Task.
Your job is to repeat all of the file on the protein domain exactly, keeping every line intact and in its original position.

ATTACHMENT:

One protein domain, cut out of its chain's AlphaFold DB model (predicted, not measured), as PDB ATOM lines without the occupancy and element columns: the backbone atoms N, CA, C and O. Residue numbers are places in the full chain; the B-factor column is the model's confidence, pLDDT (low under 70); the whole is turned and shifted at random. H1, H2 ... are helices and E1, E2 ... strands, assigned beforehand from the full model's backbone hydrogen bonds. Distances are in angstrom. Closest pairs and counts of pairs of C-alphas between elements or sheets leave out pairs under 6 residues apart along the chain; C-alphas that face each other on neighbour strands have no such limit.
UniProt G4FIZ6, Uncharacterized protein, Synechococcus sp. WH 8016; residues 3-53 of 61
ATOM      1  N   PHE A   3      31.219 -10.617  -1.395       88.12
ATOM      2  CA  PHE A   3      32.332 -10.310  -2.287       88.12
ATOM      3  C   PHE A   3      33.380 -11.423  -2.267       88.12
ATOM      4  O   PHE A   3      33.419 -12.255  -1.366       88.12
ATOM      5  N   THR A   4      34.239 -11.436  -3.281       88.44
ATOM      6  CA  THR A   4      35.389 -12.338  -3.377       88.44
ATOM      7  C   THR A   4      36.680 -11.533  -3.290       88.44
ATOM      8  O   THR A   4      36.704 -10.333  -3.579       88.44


One protein domain, cut out of its chain's AlphaFold DB model (predicted, not measured), as PDB ATOM lines without the occupancy and element columns: the backbone atoms N, CA, C and O. Residue numbers are places in the full chain; the B-factor column is the model's confidence, pLDDT (low under 70); the whole is turned and shifted at random. H1, H2 ... are helices and E1, E2 ... strands, assigned beforehand from the full model's backbone hydrogen bonds. Distances are in angstrom. Closest pairs and counts of pairs of C-alphas between elements or sheets leave out pairs under 6 residues apart along the chain; C-alphas that face each other on neighbour strands have no such limit.
UniProt G4FIZ6, Uncharacterized protein, Synechococcus sp. WH 8016; residues 3-53 of 61
ATOM      1  N   PHE A   3      31.219 -10.617  -1.395       88.12
ATOM      2  CA  PHE A   3      32.332 -10.310  -2.287       88.12
ATOM      3  C   PHE A   3      33.380 -11.423  -2.267       88.12
ATOM      4  O   PHE A   3      33.419 -12.255  -1.366       88.12
ATOM      5  N   THR A   4      34.239 -11.436  -3.281       88.44
ATOM      6  CA  THR A   4      35.389 -12.338  -3.377       88.44
ATOM      7  C   THR A   4      36.680 -11.533  -3.290       88.44
ATOM      8  O   THR A   4      36.704 -10.333  -3.579       88.44